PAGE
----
Slow Cooked Lamb Satay Pickles

Updated: Jul 25, 2021


The inspiration for this recipe comes from a classic Indonesian satay. Usually satay is quite a straight forward humble dish consisting of skewers and a slightly spicy rich aromatic peanut sauce. I wanted to use lamb, therefore, instead of simply marinading and thinly slicing some lamb rump I wanted to take a slow cooking joint such as shoulder or neck and apply the same aromats you would add to the marinade. The concept of slow braising, rolling and frying the lamb is a classical method, however, when you add Indonesian spices to the mix things start to get interesting. This recipe takes a little prep and a wait overnight to set the lamb but is most defiantly worth the effort in the end! With all that's said this is how to make this slow cooked Lamb Satay!

Prep Time 1 1/4 hours in total / Cook and Braise Time 3 1/2 hours / Set Time overnight

To Serve 4-6


Lamb and Braise:

800g - 1kg Lamb Shoulder (deboned)

3 tbsp fish sauce

8 garlic cloves

2 lemongrass

1 shallot

3 dried tamarind pulp

3 tbsp palmsugar

1 tbsp cumin seeds

1 1/2 tbsp fine chilliflakes

1 tbsp ground coriander

1 tsp turmeric

salt and black pepper


Peanut Crust:

125g unsalted peanuts

1/2 bunch coriander

2 spring onions

1 red chilli

3 eggs

75g plain flour

salt and black pepper


2 shallots

2 lemongrass

10-15 dried red chillies

4 garlic cloves

20g galangal

75g unsalted peanuts

2 tbsp palm sugar

20g tamarind pulp

2 tbsp peanut butter

2 tbsp fish sauce

1/2 tsp turmeric

1 lime

800ml water


1/2 cucumber

1 carrot

1 red chilli

1 shallot

mint and coriander

1 lime

1 tbsp white sugar (pickle)

3 tbsp rice vinegar (pickle)


Lamb Braise:

  1. Let's begin this recipe with braising the lamb shoulder, ideally you want to do this the night before if possible to allow the lamb to set when rolled. Begin cutting the deboned lamb shoulder into large pieces. Next we want to seal the lamb by placing a large pan onto a high heat with a drizzle of oil. When hot add the diced lamb pieces to the pan and sear until evenly sealed.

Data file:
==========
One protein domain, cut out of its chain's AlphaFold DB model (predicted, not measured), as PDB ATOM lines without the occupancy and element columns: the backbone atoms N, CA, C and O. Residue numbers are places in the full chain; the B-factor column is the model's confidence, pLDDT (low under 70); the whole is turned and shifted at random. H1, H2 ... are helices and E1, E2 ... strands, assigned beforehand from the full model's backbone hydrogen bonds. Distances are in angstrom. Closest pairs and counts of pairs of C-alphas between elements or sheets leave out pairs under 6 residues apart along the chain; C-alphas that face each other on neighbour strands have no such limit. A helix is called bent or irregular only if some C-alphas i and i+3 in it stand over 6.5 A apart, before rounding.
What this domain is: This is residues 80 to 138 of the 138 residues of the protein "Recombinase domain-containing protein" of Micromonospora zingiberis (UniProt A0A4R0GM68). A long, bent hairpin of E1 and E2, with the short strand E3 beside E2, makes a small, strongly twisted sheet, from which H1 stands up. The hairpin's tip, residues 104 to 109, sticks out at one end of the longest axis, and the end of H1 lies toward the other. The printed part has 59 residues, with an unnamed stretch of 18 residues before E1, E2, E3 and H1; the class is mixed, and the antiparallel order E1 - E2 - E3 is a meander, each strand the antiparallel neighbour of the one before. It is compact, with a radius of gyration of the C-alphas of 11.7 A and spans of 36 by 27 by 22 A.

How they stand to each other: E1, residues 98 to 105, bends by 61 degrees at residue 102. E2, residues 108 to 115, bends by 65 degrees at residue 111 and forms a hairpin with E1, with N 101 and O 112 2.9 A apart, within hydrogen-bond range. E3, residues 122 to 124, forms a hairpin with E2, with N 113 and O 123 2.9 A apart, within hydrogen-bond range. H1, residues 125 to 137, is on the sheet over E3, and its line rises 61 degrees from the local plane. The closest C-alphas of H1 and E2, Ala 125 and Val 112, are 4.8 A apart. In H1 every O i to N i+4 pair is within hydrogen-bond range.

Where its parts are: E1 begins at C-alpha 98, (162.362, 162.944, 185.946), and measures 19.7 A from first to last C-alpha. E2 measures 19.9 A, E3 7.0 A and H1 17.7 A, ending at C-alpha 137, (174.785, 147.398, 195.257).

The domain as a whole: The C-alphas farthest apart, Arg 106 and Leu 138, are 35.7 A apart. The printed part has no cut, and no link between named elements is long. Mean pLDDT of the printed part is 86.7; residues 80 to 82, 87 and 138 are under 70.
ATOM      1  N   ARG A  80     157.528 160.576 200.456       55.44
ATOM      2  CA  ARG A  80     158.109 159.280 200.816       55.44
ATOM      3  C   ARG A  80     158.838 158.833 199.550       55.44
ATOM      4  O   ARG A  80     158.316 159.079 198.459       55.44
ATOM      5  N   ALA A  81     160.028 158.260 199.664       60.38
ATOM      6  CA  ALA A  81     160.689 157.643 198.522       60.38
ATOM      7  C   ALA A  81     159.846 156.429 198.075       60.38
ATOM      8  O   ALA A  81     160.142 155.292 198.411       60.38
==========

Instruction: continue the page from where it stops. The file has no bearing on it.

2. Now that the lamb is nicely sealed we want to incorporate the spices for the braise. In the same pan now add 1 bruised and roughly sliced lemongrass, 4 crushed garlic cloves, 3 dried tamarind pulp, 1 tbsp cumin seeds, 1 tbsp ground coriander, 1 1/2 tbsp fine chilli flakes, 1 tsp of turmeric and salt and pepper. Fry the lamb in the spices for 2 minutes on a medium to low heat until fragrant. When the spices begin to give off their aroma then add 3 tbsp of fish sauce, 3 tbsp shaved palm sugar and finally enough water to just cover the lamb. Bring up to a boil then when boiling turn the braise down to a low simmer and place a lid on top. Allow the lamb to braise for 2 1/2 hours. If you want to speed the braising time then you can simply do this in a pressure cooker.

3. When the lamb has finished braising and is practically tender enough to full apart remove the lamb from the braise and place into a sieve to drain. Next place the remaining marinade onto a high heat and begin to reduce. When the lamb is drained place into a mixing bowl and begin to shred or pull using 2 forks to break down the lamb.

4. Then we want to add some flavour to the lamb, in a small separate pan add a drizzle of oil then add 1 finely sliced shallot, 4 finely minced garlic cloves and 1 finely chopped lemongrass stalk. Fry on a medium heat for 5 minutes or until fragrant then when ready add to the lamb along with a few tbsps of the reduced marinade. Mix well and adjust the seasoning if needed by adding additional salt, pepper or fish sauce.

5. To roll out the lamb add a generous amount of the mix onto clingfilm in a line. I found with this amount of mix I was able to make 2 rolls of lamb or 4-6 portions depending on size. Next we want to wrap the lamb up into the clingfilm leaving a small gap at each corner. Use the corners to twist and to tighten up the cylinder by rolling to assist. When the lamb is nice and tight place into the fridge and allow to set overnight or for at least 6 hours.